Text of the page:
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‘Tis the season … for shame and guilt?

For many of us, Christmas is our favourite time of year. The glow of decorations, the harmony of carols, the joy of holidays – all of that is a jubilant context for a warm exchange of gifts even if you don’t believe it’s really Jesus’ birthday, or that he even existed. For many others, this is a period of angst-ridden, retail-driven hell, a frenzy of consumerism that brings out the worst in people.

It’s a phenomenon that calls into question something known as homo-economicus (or economic man) – the notion that we make rational decisions, are motivated by profit maximisation, and pursue self-interest above all else. A brief glance at our Christmas spending – our irrational, profit-depleting, selfless expenditure – puts to bed these classical theories of dollars and (non)sense.

This prevailing belief – that we live in accordance with what’s strictly beneficial for us financially – has prompted the invention of a new term, “moral self-awareness”, which was released a couple of months ago but is due to be expanded upon soon in a paper for the Journal of Business Ethics.

Moral self-awareness is said to be present when you’re conscious of the impact your actions have on society. Pretty straightforward, really. To get to that stage, however, you need to go through the “characteristics of the human moral experience” which, according to the scholars, include shame and guilt.

view more on Brisbane Times

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Five Reasons To Take A Mental Health Day

Everyone knows the feeling of being overwhelmed. Sometimes, it feels like people simply can’t put two and two together. Even the simple tasks may seem like arduous chores. When this happens, some people find it helpful to take a mental health day.

What are some of the top reasons why people should do this?

It Helps with Stress

This is the biggest reason why people need to take a mental health day from time to time. Particularly for those who work weekends and long hours, the amount of time between days off can be extreme. People need to remember that they are not machines and that breaks are necessary from time to time. Without them, the stress can build up, making it challenging to even think straight. It is important to take mental health days to minimize the stress level.

Change the Scenery

When people take mental health days, it gives them an opportunity to explore other areas of their city (or even travel to somewhere new). This change of scenery also helps to give the mind a break from the monotony of the daily grind. Take some time to explore the neighborhood and see what else is around. There may be someplace new or fun that hasn’t been experienced yet, it could just be the new favorite spot.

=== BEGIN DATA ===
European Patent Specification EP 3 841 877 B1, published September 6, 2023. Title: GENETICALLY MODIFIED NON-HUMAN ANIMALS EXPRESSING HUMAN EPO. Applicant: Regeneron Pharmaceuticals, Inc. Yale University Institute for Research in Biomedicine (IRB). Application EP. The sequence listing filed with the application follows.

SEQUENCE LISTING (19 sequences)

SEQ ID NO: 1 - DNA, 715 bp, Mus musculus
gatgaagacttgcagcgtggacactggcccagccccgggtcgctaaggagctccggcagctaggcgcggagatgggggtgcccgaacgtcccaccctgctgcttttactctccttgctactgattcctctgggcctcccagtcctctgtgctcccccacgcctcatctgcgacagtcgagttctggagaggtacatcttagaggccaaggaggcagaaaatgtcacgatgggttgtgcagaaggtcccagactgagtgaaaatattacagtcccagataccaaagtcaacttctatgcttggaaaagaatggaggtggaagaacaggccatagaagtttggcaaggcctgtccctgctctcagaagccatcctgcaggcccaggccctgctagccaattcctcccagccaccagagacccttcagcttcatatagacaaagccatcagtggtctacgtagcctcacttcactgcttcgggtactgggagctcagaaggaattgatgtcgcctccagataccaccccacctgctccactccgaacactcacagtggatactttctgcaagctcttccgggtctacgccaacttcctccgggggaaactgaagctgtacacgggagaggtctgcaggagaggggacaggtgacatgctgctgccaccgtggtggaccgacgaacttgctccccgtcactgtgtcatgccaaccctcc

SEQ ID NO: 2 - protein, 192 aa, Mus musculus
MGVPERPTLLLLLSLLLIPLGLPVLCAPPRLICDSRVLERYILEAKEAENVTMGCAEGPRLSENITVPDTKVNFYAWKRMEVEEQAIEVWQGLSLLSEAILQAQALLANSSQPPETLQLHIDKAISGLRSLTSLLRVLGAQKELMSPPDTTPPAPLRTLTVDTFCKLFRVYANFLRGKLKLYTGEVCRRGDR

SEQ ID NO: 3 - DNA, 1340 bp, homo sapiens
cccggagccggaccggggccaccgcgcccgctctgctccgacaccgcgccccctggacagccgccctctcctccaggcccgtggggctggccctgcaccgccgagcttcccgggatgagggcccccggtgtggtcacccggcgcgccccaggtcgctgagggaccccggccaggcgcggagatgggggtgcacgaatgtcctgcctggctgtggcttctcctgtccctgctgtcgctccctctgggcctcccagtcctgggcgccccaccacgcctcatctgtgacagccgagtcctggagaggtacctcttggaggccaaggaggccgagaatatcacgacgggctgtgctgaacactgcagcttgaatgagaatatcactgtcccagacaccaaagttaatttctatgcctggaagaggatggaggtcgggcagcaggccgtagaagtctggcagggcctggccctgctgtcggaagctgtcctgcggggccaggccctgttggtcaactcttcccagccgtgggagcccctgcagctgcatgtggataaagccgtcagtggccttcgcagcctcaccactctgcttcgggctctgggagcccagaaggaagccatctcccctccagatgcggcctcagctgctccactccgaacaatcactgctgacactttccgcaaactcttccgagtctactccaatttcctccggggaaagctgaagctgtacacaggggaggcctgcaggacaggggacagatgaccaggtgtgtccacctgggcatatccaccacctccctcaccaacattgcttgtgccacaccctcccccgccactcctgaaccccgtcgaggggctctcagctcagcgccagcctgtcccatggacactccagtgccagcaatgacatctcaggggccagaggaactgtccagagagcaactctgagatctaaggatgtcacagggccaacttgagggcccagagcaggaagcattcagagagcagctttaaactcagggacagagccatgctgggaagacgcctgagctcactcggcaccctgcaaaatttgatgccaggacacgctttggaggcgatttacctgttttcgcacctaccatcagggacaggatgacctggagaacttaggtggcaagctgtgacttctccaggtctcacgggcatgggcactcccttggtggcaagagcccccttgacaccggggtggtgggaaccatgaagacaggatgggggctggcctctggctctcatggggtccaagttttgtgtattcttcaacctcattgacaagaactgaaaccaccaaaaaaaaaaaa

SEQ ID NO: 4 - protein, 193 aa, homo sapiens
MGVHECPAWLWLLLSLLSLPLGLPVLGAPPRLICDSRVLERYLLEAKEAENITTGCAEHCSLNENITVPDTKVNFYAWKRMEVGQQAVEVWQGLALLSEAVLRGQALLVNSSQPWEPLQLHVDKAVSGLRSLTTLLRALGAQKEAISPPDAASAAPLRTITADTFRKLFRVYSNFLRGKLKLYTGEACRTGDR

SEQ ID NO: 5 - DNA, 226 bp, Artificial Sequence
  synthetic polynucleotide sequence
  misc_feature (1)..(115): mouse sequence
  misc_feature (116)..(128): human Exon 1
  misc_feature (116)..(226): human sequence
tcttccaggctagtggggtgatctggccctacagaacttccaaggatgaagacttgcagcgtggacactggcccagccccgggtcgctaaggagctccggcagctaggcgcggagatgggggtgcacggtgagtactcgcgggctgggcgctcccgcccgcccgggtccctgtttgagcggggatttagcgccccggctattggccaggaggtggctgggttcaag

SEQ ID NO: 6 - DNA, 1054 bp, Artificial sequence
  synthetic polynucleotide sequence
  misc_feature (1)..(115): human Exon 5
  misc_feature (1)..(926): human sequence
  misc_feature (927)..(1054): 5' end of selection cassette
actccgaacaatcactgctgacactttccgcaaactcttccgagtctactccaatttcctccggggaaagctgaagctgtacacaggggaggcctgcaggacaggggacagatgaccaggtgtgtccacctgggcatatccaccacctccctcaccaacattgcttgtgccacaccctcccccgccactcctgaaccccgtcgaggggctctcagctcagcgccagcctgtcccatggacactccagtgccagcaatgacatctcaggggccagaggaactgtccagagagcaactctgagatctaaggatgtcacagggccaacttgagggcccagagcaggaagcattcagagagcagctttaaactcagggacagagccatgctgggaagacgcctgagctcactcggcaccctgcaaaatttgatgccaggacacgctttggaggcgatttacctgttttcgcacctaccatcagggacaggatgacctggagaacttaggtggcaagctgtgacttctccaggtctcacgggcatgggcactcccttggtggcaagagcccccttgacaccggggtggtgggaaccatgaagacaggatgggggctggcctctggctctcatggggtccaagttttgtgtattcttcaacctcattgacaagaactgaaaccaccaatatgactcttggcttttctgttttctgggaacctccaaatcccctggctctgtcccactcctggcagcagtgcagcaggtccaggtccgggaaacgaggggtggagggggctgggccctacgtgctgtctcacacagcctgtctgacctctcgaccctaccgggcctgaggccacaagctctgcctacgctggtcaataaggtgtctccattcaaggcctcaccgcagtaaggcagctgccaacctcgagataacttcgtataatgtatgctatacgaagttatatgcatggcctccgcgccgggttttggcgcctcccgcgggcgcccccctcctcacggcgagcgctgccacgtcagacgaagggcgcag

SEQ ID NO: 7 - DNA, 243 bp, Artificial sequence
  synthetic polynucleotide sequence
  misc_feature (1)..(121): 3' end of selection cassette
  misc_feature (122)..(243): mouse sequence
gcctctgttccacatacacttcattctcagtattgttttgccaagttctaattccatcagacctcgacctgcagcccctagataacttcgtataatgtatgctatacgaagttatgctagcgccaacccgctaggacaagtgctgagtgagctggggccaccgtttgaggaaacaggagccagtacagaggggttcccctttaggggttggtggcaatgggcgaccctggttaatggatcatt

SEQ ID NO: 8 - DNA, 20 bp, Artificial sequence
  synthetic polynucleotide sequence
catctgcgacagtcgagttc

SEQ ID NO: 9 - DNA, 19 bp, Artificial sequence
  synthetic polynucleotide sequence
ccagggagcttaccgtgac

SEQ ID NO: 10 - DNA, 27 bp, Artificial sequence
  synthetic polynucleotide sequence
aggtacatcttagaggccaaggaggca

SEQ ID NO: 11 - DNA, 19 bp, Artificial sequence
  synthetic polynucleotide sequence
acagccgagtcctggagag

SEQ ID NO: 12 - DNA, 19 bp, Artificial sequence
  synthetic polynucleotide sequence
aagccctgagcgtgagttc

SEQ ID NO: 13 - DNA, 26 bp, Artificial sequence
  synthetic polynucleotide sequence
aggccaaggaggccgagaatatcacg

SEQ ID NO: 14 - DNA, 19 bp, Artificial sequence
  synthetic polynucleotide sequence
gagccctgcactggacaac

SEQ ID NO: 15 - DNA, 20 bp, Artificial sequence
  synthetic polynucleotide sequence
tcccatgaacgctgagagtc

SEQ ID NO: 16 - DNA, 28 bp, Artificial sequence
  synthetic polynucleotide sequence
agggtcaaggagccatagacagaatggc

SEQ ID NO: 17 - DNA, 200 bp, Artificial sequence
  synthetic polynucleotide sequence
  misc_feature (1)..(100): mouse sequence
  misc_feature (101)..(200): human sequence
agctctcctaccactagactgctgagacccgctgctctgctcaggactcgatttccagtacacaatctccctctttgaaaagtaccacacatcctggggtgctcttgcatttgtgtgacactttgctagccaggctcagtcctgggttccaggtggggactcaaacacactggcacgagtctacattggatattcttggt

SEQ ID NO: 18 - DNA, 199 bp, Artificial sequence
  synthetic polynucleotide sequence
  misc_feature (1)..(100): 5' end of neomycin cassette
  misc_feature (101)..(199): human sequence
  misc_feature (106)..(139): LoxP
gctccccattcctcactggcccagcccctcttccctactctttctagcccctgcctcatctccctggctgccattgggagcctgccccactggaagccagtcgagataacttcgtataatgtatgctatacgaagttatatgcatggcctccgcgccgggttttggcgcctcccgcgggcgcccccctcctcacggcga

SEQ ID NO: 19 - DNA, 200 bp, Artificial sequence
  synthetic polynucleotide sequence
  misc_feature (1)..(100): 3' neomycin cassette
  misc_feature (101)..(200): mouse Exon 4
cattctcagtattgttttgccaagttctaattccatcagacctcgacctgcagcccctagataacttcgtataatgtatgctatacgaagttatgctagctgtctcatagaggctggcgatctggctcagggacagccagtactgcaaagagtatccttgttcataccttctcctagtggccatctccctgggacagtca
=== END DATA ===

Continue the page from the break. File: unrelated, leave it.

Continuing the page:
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My mental illness has always affected my work, but at last I feel supported

Employers need to create a culture of understanding to make best use of diverse talent, not vilify people for their difference.

With public support from figures like Prince William and Prince Harry, there is a growing public acknowledgement that mental illness is nothing to be ashamed of. But it doesn’t always feel that way. Even in the charity sector, mental health conditions aren’t often well understood.

That’s despite the evidence that they are becoming more common. According to the mental health charity Mind, one in four people experience a mental health issue each year. In other words, up to a quarter of the voluntary sector workforce may be affected. Many people – regardless of their profession – deal with their mental illness behind closed doors, afraid that talking about it with their manager or colleagues could put their career at risk.

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Why nutritional psychiatry is the future of mental health treatment

A lack of essential nutrients is known to contribute to the onset of poor mental health in people suffering from anxiety and depression, bipolar disorder, schizophrenia and ADHD. Nutritional psychiatry is a growing discipline that focuses on the use of food and supplements to provide these essential nutrients as part of an integrated or alternative treatment for mental health disorders.

But nutritional approaches for these debilitating conditions are not widely accepted by mainstream medicine. Treatment options tend to be limited to official National Institute for Care Excellence (NICE) guidelines which recommend talking therapies and antidepressants.

view more on The Conversation

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This revolution in our understanding of depression will be life-transforming

The discovery of genes that are linked to the crippling condition throws up exciting new possibilities for its successful treatment.

Depression runs in families, we know. But it is only very recently, and after considerable controversy and frustration, that we are beginning to know how and why. The major scientific discoveries reported last week by the Psychiatric Genomics Consortium in Nature Genetics are a hard-won breakthrough in our understanding of this very common and potentially disabling disorder.

If your parents have been depressed, the chances that you have been or will be depressed are significantly increased. The background risk of depression in the general population is about one in four – each of us has a 25% chance of becoming depressed at some point in our lives. And if your parents have been depressed, your risk jumps by a factor of three.

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